5 Tactics for Integrating Hotel Systems

By Mary L. Carlin • Contributing Editor | January 01, 2007

One of the biggest challenges for today's hotel operator is to integrate systems from different vendors. Some opt for best-of-breed and integrate systems themselves, while others seek a one-stop solution. Both have their compromises for functionality. The goal is to share and incorporate data from many different systems under one umbrella, in order to obtain a single view of the guest. The reality is that while known entities like POS (point of service) and PMS (property management systems) are more likely to be able to talk to each other, niché systems are a perennial problem.

Consider D.I.Y.
Sometimes it's better to wait until integration options become more seamless and cost effective. "In the absence of partners with hooks to each other's software, look at your options internally," advises Mike Duffy, director of hospitality technology for Seaport Companies. The Boston-area company is operator of four distinct businesses, including hotel/convention property Seaport Boston and Sebastian's Café & Catering. The D.I.Y approach is especially important "if you can't wait for the vendor's development pipeline, or if standards are not yet set," notes Duffy. "We looked at building our own engine because we had to scale it to our organization's smaller size. We can't spread our investment costs. Our developers are using some hooks between systems to back into integration."

Future-proof software
Do your due diligence when buying any software. Work with vendors and look at all of the options in the early stages. "Make sure that it's not vaporware. It should preferably be tied into HTNG [see sidebar, pg. 33] to future proof your investments," explains Duffy.

"It helps to simplify and use fewer vendors' technologies in-house. The bigger, more well-known players have deeper pockets and a bigger base to work towards change," explains Dr. Dan Connolly, assistant professor at the University of Denver's School of Hotel, Restaurant, and Tourism Management. "But smaller vendors can sometimes be more nimble. User groups help provide safety in numbers."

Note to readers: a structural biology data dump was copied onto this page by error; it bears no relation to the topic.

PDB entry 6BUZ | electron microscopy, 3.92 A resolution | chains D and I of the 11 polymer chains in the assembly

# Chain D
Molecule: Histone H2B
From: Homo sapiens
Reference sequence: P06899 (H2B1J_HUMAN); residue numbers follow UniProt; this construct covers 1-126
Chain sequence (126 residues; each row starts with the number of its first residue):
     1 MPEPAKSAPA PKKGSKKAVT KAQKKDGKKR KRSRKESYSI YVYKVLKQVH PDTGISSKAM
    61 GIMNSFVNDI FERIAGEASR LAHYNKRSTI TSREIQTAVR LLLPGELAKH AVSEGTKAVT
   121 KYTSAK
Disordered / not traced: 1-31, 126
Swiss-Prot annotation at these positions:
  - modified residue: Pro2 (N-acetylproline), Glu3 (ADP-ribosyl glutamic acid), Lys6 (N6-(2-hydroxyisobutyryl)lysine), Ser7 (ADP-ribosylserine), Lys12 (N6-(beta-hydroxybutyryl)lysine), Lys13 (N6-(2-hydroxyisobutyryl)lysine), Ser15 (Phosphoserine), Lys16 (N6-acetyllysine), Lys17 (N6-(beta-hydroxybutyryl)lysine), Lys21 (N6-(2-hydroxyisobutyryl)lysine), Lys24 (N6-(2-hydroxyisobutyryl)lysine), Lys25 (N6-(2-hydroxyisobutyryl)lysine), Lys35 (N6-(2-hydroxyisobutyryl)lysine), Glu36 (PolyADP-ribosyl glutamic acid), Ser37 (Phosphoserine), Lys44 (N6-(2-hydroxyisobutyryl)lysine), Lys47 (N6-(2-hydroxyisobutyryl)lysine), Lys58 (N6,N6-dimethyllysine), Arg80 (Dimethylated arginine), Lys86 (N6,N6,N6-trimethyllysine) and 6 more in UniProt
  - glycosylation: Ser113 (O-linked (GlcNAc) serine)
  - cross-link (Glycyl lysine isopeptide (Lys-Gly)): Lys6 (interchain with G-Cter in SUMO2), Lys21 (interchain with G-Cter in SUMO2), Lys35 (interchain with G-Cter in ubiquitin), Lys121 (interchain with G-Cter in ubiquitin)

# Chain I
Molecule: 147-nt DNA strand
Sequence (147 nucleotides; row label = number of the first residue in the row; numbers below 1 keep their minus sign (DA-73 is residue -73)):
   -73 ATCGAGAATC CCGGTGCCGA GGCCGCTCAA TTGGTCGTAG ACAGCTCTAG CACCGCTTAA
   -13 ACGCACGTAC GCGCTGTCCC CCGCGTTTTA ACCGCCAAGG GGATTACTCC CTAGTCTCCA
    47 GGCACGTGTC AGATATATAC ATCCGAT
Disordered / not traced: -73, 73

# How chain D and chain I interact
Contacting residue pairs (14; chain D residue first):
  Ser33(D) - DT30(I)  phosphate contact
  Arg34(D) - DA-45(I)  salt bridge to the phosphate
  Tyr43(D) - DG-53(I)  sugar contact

See it in action
Find a property with a similar set-up to yours and make sure the system is working seamlessly for them. Visit the site and ask lots of questions, including questions about vendor support and responsiveness. "Make sure that you see it working in a live environment. You can't have an unreliable interface -- then it's back to the ledger system," warns Christy Ashton, IT manager for the upscale Stein Eriksen Lodge in Utah, who has interfaced their Maestro Front Office system ( www.maestropms.com ) with numerous other systems.

Update your hardware
Make sure that your hardware is completely up to date with the recommended system requirements. "I double the amount that they recommend, especially for memory, which can freeze up software if there's not enough power there -- especially for the servers," Ashton advises.

Business processes will need updating before the integration takes place. Cross-departmental involvement and planning at this stage must include budgeting and plans for adequate staff training. Make sure that everyone has a stake in the project and appreciates the long-term benefits.

Ready for primetime
Put the system in a realistic and challenging test environment before installing in a live environment, even if it is pre-tested software. "Remeber that a perfect system doesn't exist. You need to prepare beforehand so it's as close to seamless as you can get," advises Ashton.

The Stein Lodge, located on a remote mountaintop, routinely gets power outages lasting three to four hours, thanks to wind, snow, and ice build up. Ashton uses uninterrupted power sources for all computers, and all data is backed up nightly -- some data every three hours.

Into the future
Make it your long-term objective to develop and constantly update a single •snapshot' of each guest, accessible from all systems in all locations, on and off the property.

Hotel systems should ultimately become different modules under one umbrella, interfaced with one database. "We need easy access to guest information and history from one database," affirms Ashton. "If they've just had a bad experience in the spa, we need to notify the restaurant immediately to treat them extra well. I'd also like to see portable wireless units as a personal concierge for guests, so we could pick them up at the airport and everything could be done remotely as they ride up to the Lodge."

Dr. Connolly predicts more consolidation of vendors, with companies retooling and modernizing with more modern languages and open systems. "With better and more powerful technology, we'll have fewer systems that do more things. Integration should become more Internet-like in linking and standardizing platforms," notes Connolly. "We'll have a lot more portability, with small device connectivity and functionality sharing a common look and feel to enhance usability. The future will look towards XML and Internet-based technologies," he concludes.

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